fmt.Printf("Type: %T, Value: %v\n", err, err)
    fmt.Println("Is err nil? ", err == nil)
    
    if err != nil {
        myErr := err.Error()
        fmt.Println(myErr)
    }
}

When running our updated code, we get the following:

$ go run nilnotnil.go
file path:
mitch-joke.txt
DESC OF err FROM CALLER:
err =  <nil>
Type: *os.PathError, Value: <nil>
Is err nil?  false

Eventhough the fmt.Println("err = ", err) statement prints nil, the following print statement ouputs a type *os.PathError and a nil value, which is why err is not nil as shown in the print statement following it. This is also why this type of check wouldn’t work either:

//go:noinline
func main() {
    fmt.Println("file path: ")
    var filePath string
    fmt.Scanln(&filePath)

    var emptyErr error

    err := PrintFile(filePath)

    if err != emptyErr {
        myErr := err.Error()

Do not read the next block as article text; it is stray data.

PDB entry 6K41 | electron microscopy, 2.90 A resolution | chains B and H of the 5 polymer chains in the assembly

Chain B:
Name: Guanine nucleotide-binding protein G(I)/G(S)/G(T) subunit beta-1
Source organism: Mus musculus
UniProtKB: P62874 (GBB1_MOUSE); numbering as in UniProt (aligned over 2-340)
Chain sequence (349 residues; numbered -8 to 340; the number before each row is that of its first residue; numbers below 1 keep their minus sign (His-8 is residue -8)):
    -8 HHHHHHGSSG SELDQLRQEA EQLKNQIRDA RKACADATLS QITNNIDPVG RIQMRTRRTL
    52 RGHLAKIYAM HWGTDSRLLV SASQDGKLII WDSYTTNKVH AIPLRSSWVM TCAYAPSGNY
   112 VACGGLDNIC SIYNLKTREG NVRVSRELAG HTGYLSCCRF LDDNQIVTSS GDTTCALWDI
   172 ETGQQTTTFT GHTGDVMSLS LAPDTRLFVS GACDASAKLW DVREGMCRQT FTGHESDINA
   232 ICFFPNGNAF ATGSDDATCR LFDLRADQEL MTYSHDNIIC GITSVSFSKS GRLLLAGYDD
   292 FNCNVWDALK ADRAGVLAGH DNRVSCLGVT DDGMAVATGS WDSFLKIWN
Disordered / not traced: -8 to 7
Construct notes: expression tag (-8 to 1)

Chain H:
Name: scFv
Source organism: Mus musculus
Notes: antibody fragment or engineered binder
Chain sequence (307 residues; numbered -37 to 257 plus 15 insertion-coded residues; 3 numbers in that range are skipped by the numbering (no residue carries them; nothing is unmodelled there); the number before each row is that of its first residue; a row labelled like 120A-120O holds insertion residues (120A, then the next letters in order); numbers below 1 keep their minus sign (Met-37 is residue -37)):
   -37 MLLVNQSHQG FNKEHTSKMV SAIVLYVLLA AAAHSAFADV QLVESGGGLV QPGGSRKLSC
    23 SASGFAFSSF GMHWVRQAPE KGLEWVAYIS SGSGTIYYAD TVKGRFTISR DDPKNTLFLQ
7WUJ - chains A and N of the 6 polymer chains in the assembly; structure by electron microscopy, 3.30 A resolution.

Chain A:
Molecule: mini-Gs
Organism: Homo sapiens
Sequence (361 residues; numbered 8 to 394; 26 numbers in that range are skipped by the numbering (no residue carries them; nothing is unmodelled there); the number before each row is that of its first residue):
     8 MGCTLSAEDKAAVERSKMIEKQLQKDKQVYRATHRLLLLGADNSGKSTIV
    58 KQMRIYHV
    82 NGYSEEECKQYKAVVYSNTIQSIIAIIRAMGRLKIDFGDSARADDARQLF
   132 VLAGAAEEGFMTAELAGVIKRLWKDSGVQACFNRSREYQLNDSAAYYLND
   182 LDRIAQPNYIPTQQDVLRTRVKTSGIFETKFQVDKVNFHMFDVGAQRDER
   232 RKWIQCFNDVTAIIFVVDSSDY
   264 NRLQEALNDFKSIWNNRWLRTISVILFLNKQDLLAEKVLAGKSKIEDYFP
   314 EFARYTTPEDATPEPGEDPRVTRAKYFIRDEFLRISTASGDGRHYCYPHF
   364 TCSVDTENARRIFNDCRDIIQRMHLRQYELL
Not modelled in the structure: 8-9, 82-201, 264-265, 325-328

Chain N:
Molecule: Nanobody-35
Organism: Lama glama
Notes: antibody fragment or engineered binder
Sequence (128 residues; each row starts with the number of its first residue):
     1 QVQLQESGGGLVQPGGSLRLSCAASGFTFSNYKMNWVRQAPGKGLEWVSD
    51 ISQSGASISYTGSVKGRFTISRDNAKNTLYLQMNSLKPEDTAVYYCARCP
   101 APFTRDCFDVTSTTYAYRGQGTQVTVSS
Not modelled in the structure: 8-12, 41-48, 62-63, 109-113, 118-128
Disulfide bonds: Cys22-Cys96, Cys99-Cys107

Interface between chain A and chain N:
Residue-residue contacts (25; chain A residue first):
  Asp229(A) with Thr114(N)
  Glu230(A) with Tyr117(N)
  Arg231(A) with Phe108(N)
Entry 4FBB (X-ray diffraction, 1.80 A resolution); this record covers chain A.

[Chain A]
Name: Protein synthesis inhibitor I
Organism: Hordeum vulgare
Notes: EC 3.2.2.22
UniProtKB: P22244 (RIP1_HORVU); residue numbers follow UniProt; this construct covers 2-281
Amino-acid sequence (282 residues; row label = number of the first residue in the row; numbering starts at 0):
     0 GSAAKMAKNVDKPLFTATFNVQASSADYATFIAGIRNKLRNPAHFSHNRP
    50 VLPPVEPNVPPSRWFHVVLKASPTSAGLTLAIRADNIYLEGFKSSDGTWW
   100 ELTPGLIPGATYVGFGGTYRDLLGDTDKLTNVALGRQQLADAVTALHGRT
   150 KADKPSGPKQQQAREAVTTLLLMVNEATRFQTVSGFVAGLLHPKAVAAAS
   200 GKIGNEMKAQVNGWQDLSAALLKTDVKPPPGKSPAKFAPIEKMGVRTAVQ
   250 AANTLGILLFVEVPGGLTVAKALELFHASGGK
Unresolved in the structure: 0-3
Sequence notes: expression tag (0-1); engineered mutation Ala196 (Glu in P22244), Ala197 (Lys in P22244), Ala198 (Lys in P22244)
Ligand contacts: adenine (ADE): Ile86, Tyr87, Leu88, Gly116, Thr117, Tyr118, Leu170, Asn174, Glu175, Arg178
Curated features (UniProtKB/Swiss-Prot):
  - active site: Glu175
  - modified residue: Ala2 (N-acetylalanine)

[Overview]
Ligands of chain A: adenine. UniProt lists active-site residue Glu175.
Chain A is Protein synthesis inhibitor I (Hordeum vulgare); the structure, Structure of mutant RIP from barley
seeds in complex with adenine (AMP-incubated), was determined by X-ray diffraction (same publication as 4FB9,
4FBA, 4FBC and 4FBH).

fmt.Println(myErr)
    }
}

Although main is expecting an interface from PrintFile, go will check against its concrete type, not the interface type.

Checking Type against nil

Now, some documentation on this matter will tell you that when we do err != nil we are comparing <*os.PathError, nil> against <nil, nil>, and that is why err is never nil. However, the generated assembly tells us that only the type (itab) is being compared against nil, not the value (data).

Let’s update our code one more time so we include our comparison against nil and against our new, empty emptyErr interface:

//go:noinline
func main() {
    fmt.Println("file path: ")
    var filePath string
    fmt.Scanln(&filePath)

    var emptyErr error

    err := PrintFile(filePath)

    if err != nil {
        return
    }

    if err != emptyErr {
        fmt.Println("not equal")
    }
}

Now let’s compile the above and examine the generated assembly:

$ go build
$ go tool objdump -S -s main.main interfaces
TEXT main.main(SB) /Users/au/Projects/ToB/not-going-anywhere/cmd/interfaces/nilnotnil.go
  0x10b2eda     e8c1000000      CALL main.PrintFile(SB)